Cover the basics — like wearing a complete outfit to your meeting. It may sound comical, but there have been many disruptions caused over the years when the pants-less employee needs to grab a computer charger. Not to mention that wearing formal attire can help you feel more assured.

Videoconferencing Etiquette

There aren’t any hard and fast rules to etiquette. Think of these as general guidelines that help everyone to stay on track. For some basics, try to:

  • Keep your camera stationary: don’t roam around your house or office as it’s distracting and you might find that the internet connection drops.
  • Center camera: be sure that you have a camera angle that’s straight on your face instead of just above or slightly below – this is especially important if you use multiple screens.
  • Mute yourself: when others are talking, mute yourself so that background noise doesn’t distract others during the meeting.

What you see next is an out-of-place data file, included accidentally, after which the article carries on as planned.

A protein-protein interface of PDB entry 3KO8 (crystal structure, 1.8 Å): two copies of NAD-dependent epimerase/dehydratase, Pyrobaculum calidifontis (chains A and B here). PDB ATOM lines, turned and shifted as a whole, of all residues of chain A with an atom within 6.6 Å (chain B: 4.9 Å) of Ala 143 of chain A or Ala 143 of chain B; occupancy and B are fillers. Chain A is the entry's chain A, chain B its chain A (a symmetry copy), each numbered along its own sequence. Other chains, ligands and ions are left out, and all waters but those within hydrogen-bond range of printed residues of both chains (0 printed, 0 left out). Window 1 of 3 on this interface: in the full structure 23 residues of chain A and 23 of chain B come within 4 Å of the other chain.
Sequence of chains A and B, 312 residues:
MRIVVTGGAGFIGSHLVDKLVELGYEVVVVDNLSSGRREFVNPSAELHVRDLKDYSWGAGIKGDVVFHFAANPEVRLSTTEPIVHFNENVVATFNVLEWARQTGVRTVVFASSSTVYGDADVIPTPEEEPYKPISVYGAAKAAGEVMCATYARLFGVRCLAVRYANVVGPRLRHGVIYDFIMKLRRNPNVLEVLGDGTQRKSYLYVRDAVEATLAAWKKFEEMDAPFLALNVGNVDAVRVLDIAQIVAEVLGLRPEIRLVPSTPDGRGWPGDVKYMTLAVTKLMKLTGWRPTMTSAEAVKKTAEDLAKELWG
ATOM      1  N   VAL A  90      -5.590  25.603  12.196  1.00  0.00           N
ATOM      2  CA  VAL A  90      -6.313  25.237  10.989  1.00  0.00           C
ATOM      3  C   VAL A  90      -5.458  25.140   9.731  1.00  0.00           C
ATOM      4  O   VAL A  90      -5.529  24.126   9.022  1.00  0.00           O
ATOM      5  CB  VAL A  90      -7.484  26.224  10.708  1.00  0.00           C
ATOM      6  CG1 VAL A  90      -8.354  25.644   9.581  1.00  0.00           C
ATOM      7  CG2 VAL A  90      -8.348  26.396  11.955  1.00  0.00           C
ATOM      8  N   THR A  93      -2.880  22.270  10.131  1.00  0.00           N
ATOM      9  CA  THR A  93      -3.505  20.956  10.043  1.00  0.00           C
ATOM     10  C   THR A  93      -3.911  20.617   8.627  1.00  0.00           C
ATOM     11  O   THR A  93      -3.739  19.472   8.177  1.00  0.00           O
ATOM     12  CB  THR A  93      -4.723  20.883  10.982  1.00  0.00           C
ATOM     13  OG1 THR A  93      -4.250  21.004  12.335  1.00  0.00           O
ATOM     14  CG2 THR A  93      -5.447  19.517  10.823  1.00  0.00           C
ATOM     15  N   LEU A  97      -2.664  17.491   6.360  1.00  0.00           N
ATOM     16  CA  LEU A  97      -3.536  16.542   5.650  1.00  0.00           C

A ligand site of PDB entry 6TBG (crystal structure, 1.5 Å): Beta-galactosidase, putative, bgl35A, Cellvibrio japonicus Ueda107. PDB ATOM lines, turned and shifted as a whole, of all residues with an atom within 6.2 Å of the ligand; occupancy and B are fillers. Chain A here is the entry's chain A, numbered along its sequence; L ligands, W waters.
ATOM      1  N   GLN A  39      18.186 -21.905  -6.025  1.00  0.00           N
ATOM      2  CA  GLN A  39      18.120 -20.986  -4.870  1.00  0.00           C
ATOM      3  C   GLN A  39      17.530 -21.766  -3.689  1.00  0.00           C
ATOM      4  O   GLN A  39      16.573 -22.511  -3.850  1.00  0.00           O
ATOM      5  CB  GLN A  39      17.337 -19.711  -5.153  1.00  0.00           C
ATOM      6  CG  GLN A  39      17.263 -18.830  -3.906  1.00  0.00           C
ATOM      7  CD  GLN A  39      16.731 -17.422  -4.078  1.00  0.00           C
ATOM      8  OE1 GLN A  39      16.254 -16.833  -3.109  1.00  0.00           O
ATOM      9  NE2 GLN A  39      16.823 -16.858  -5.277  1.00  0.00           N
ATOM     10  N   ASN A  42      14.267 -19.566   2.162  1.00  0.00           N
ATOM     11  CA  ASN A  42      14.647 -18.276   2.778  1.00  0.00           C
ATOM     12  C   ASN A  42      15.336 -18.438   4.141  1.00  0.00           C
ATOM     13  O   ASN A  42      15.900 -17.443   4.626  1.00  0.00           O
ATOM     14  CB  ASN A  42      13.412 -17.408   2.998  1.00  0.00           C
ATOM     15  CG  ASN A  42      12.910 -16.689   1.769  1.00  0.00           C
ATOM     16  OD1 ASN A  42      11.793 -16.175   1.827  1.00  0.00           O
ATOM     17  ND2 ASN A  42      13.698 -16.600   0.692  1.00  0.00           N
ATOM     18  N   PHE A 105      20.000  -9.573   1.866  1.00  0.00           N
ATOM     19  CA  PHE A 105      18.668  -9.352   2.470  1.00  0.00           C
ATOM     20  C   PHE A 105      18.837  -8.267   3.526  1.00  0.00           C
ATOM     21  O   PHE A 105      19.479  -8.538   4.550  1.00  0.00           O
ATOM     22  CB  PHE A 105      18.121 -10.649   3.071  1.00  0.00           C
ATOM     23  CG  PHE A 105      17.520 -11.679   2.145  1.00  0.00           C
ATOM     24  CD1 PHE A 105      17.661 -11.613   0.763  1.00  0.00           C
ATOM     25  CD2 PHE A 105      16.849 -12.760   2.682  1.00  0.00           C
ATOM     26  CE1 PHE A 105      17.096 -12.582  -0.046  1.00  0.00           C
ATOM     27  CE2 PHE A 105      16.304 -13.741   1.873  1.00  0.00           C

• Talk slower: talk a little slower and enunciate more than you normally would to allow computer lag to catch up.
  • Declutter: ensure the space around your camera is cleared to minimize distractions for those that are calling in – some videoconferencing tools even allow you to set a virtual background.
  • Active listening: it’s much harder to pick up on body language during a videoconference, so make sure your feedback is explicit. Some tools even allow you to share reactions such as a thumbs up or applause.

All of these may seem small, but étiquette adds up throughout a meeting and can determine whether the meeting runs smoothly. 

Videoconferencing with the ActivPanel

If you’re interested in finding out about how popular videoconferencing tools such as Microsoft Teams and Google Meet can be used on the ActivPanel, consider enrolling on our Promethean and Videoconferencing Tools course.